Let’s face it; this is an uneasy time for everyone—from students and children whose lives have been completely disrupted to working parents trying to figure out how to maintain balance. Lena Walker, OD, was coming to the New Normal from two perspectives: a parent and a practice owner. “I could tell when we reopened in May that my employees were stressed about reopening and new protocols, but they were also visibly stressed about schooling their kids at home,” she says. “There started to be so much angst in the community when the schools didn’t have a plan.” Dr. Walker’s area of Oregon has since decided that students will do at-home schooling until at least November.
When that announcement came out, Dr. Walker found out that a number of her staff members were considering quitting or asking for reduced hours. Considering the time, resources and money that go into HR processes and hiring and her deep appreciation and fondness for her current staff, Dr. Walker began seeking a solution.
Since many of her patients are teachers and past and present administrators, Dr. Walker began asking around for a way to relieve her staff and their families. A former superintendent told her about an idea floating around the education world called “micro schools,” a small group of students and a teacher who meet outside of the actual school. “It sounded like a great idea for the [staff’s] children to be together, since they’re all pretty close in age—first through fourth grade,” she says. “I thought it was a feasible plan, but I had to figure out where to do it offsite.” What she found was a staff member’s property halfway between her two practice locations, inside a 100-year-old farm. Thus, the “EyePod” was born.
ESTABLISHING THE GROUND RULES
“We all met up there a week ago,” she says. “We brought in the teacher and hashed out what she would require of kids and the parents, as well as her teaching style and history.” The plans also included the mask policy for the kids. The teacher would stress the importance and the students would do their best to keep them on all day. When everyone agreed on these fundamentals, they were comfortable moving forward. The relief was palpable. “The idea was born out of desperation,” says Dr. Walker. “We need the staff to be safe and that includes their children.” Noting that other options might be to send their kids to a daycare where there wouldn’t be teaching and also exposure to other families, this was the most optimal solution.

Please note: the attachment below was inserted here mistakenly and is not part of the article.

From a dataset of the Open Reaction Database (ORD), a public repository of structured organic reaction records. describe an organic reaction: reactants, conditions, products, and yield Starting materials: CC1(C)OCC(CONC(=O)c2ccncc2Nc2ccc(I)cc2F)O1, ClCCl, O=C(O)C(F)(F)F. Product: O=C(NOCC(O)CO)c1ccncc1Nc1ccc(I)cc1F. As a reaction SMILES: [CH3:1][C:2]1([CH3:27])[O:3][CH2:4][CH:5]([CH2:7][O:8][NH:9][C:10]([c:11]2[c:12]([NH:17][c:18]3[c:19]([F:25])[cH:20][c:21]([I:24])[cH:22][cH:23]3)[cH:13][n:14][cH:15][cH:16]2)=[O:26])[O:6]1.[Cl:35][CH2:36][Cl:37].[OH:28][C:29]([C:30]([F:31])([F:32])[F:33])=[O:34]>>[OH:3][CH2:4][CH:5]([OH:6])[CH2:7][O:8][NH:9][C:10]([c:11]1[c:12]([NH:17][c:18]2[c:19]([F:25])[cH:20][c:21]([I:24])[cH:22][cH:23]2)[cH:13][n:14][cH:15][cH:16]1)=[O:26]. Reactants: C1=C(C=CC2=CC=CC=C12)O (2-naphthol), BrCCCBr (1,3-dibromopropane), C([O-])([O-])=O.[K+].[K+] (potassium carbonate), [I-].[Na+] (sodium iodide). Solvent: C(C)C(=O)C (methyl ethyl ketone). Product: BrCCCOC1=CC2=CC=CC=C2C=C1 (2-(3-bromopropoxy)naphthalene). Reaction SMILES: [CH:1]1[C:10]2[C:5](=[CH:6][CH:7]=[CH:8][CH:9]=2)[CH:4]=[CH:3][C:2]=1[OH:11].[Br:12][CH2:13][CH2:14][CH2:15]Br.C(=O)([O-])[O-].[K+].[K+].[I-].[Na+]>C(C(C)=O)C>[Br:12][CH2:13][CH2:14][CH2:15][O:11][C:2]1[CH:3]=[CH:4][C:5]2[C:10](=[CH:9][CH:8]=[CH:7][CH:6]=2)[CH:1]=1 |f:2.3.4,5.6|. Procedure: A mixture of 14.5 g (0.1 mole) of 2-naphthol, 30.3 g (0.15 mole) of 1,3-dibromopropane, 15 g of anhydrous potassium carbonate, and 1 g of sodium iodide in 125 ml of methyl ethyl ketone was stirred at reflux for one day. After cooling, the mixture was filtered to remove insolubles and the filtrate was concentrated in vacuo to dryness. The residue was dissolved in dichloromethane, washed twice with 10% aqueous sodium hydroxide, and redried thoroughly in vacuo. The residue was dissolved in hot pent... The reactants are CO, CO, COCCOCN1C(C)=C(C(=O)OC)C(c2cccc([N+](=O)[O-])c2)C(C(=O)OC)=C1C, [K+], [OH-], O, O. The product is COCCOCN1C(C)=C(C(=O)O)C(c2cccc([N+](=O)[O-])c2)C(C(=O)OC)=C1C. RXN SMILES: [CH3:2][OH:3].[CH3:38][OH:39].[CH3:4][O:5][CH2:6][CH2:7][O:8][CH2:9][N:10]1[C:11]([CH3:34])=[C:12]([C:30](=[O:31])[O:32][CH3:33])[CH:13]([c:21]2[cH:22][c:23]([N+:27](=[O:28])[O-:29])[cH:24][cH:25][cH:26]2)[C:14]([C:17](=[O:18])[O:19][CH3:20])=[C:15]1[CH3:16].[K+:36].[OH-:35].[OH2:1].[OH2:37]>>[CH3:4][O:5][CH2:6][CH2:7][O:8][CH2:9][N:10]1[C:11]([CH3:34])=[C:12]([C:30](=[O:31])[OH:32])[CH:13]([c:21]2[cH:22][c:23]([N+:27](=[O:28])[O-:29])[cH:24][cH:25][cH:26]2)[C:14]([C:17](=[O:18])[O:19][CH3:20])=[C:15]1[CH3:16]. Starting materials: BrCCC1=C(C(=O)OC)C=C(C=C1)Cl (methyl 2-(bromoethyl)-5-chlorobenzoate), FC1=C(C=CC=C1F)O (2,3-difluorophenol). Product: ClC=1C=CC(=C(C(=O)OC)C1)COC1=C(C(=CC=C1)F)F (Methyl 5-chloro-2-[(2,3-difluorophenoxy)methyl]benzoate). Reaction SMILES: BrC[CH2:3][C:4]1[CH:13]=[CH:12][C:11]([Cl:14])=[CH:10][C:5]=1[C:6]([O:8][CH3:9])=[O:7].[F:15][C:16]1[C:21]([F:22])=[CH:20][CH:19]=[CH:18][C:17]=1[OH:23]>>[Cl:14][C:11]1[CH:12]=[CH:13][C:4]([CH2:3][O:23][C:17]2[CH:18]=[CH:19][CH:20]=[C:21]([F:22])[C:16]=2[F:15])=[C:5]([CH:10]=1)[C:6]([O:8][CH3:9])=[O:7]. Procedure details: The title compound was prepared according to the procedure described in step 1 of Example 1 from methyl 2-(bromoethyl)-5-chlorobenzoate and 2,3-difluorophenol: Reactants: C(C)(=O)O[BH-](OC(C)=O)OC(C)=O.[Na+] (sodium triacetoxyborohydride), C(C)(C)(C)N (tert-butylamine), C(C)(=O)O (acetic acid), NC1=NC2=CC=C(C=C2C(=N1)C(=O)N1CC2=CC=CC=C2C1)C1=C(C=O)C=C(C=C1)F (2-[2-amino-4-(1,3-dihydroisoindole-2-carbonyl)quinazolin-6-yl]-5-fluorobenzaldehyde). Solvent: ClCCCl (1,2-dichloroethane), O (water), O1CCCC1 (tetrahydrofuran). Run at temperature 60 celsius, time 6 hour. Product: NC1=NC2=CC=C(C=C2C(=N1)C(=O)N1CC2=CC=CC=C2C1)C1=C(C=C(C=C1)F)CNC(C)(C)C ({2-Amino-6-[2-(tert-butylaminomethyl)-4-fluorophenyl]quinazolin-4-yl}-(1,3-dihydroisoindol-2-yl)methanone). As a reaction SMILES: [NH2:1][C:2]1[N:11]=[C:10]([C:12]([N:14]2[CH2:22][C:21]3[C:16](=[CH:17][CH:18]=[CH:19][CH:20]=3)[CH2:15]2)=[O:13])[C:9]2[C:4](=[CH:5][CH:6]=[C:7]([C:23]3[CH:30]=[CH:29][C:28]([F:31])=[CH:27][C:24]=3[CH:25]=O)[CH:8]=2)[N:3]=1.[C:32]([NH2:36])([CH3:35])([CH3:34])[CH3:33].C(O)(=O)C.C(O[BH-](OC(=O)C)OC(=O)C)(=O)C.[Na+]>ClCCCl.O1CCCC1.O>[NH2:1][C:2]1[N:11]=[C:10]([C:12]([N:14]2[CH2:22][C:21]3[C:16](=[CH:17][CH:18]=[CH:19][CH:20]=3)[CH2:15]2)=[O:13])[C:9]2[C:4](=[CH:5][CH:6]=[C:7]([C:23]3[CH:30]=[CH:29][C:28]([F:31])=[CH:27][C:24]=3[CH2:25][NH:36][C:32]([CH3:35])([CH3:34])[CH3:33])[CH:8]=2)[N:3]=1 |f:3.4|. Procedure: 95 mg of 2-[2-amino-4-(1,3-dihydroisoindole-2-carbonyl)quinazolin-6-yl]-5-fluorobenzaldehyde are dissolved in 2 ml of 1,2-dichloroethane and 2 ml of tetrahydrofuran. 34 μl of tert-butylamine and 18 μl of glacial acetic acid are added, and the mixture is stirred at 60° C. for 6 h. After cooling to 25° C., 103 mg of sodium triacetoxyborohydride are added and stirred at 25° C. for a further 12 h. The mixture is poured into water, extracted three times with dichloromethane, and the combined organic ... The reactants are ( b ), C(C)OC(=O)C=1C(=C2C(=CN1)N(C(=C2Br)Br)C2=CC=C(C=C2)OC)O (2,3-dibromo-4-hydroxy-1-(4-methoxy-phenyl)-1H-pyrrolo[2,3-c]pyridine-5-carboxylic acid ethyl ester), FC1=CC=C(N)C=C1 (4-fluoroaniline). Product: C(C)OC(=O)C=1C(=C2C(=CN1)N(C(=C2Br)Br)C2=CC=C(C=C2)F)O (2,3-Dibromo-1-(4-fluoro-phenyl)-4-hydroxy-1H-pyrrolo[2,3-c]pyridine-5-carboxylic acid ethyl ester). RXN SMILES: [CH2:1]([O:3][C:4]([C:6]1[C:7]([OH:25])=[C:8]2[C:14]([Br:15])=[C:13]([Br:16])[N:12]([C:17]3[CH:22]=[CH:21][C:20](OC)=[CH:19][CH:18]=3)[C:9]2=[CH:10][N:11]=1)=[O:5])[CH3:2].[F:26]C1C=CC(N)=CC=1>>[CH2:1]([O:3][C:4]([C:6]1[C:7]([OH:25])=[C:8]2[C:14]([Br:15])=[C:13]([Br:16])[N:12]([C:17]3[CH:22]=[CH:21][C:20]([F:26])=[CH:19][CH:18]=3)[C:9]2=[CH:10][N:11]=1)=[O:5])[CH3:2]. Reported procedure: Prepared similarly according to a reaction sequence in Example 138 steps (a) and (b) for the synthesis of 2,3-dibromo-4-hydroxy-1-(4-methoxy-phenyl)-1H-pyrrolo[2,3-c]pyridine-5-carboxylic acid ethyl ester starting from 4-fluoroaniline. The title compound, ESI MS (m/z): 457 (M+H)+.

THE CHOSEN STRUCTURE
Once these factors were decided, the question of finances and logistics remained. “At first I thought it would be reasonable to hire [the teacher] as an employee, but it was complicated having an off-site area and needing to get it insured. It became more and more complicated.” Instead, Dr. Walker decided to give every employee an education/child care monthly reimbursement. This way, people with infants, adult children or no children can still access the money for continued education or something similar, and those who chose to participate in the micro school pod could use the money toward that service. Dr. Walker did the math on what her staff was paying for after-school care, summer care and what teachers make to find a number she could offer to every employee. “From the business aspect, it made the most sense.”
Dr. Walker stresses that she knows this kind of solution isn’t going to be realistic for all practices. “I’m sharing it with people as an option,” she says on posting about the micro school pod on the Facebook group OD Divas. If someone were to consider a similar idea, Dr. Walker suggests their first thoughts be their location and the demand for work from out-of-work teachers.
RELIEF ALL AROUND
When it comes to the reaction from her staff, Dr. Walker couldn’t be more pleased. “The staff is breathing a sigh of relief,” she says, noting she’s received positive feedback she’s gotten on solving one of their most pressing family issues. “Even the people who aren’t participating are relieved because of the amount of stress relieved from the office.” To Dr. Walker, happy employees lead to a better workplace. “I want them to be able to give it their best and then be able to enjoy their family time.”